HOW TO USE THIS ONLINE MAGAZINE
by clicking the arrows at the side of the page.
by clicking anywhere on the page. A slider will appear, allowing you to adjust your zoom level.
and move the page around when zoomed in by dragging the page.
and return to the original size by clicking on the page again.
by entering text in the search field and click on "In This Issue" or "All Issues" to search the current issue or the archive of back issues
a PDF of this magazine.
by clicking on thumbnails to select pages, and then press the print button.
a page via email, Facebook, Twitter and more.
TO VIEW PREVIOUS EDITIONS
, click the
button at the bottom of the screen.
Beyond the Bale : June 2011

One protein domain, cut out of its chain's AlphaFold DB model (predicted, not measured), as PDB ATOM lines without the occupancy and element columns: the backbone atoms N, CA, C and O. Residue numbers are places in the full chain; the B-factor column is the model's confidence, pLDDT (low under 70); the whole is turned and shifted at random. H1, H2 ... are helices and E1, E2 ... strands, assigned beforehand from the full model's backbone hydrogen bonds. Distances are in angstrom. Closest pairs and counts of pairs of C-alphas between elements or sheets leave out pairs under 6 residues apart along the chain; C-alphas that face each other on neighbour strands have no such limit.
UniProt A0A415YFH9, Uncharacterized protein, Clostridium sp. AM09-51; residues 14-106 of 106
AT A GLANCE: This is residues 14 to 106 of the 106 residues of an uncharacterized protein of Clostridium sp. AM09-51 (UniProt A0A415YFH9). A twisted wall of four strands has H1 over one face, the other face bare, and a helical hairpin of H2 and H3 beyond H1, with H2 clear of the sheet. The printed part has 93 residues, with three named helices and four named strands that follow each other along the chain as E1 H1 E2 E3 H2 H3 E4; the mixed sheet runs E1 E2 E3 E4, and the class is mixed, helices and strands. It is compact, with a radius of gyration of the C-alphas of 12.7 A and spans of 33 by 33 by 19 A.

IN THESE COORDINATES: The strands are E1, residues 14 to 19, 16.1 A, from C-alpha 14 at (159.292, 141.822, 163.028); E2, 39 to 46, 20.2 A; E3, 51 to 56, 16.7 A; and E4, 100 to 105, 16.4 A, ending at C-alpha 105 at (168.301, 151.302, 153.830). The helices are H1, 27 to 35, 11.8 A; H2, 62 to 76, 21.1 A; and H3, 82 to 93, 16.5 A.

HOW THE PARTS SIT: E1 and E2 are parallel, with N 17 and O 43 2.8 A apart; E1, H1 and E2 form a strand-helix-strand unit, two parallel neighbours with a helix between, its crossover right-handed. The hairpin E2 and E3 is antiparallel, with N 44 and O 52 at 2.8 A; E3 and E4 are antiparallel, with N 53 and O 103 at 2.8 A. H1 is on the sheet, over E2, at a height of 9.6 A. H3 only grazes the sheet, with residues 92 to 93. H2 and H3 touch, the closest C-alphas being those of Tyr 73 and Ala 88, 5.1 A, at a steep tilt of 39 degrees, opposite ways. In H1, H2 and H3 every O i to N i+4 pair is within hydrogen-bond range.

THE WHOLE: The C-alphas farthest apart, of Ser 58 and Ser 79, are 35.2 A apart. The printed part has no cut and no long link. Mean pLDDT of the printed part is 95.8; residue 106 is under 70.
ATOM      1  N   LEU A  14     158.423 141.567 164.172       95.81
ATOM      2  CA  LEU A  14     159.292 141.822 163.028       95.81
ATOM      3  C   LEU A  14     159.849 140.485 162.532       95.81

FAST FACTS lAWI has provided funding to woolgrower groups to help tackle the wild dog problem. lIn Western Australia the funding has gone towards running Wild Dog Management Planning Workshops which have seen woolgrowers, AWI, DAFWA and the Invasive Animals CRC working together. l Local wild dog action groups are active in most states and are proving an effective way to tackle the wild dog problem. AWI is working directly with woolgrowers to help reduce the impact wild dogs are having on the Australian wool industry. Many wool-growing areas of Australia face serious and costly problems with wild dogs, which can ravage a property's flock. In fact, losses caused by wild dog attacks are estimated, conservatively, to be costing the Australian wool industry about $24.2 million a year. Anecdotally, we've heard of one producer with just 200 sheep left from more than 5000 purchased over the past seven years. The financial burden of these devastating attacks is such that some woolgrowers are opting out of sheep due to the losses. With the recent push towards conservation, a reduction in station staff numbers and a good season in some places, wild dog numbers have been building up across Australia. With this increase in numbers, landholders are coming together, with state agencies and other stakeholders to begin a coordinated effort to bring wild dog numbers under control. THE NIL-TENURE APPROACH TO A LANDSCAPE ISSUE Traditionally wild dog control in Australia has been ad hoc, fragmented and under resourced. But in 2001, a trial in southern NSW saw land managers (public and private) come together to trial a new 'nil-tenure' method of wild dog control. The trial proved successful with stock losses reducing by an average of 75 per cent per annum. The nil-tenure approach encourages the whole community to work with government land managers to get on and tackle the 'real issue' of reducing wild dogs, not the short comings in aspects of control. The nil-tenure approach promotes the use of mapping and baiting as proactive strategic methods to control wild dogs. The biggest issue facing landholders controlling wild dogs is the fact that they are not pure bred dingos. These 'hybrid dogs' are breeding all year round so young problem dogs are in the environment all the time, so landholders need to be proactive about wild dog control all the time, whether that's baiting, using guardian dogs, employing a trapper or using all of them together in a proactive strategic manner. No one technique will enable the elimination of all wild dogs. Farmers working with farmers to control wild dogs March 2011 BEYOND THE BALE ON-FARM 22 Woolgrower Scott Pickering and Maremma guardian dogs helping to protect his flock at Cascade, north-west of Esperence, WA.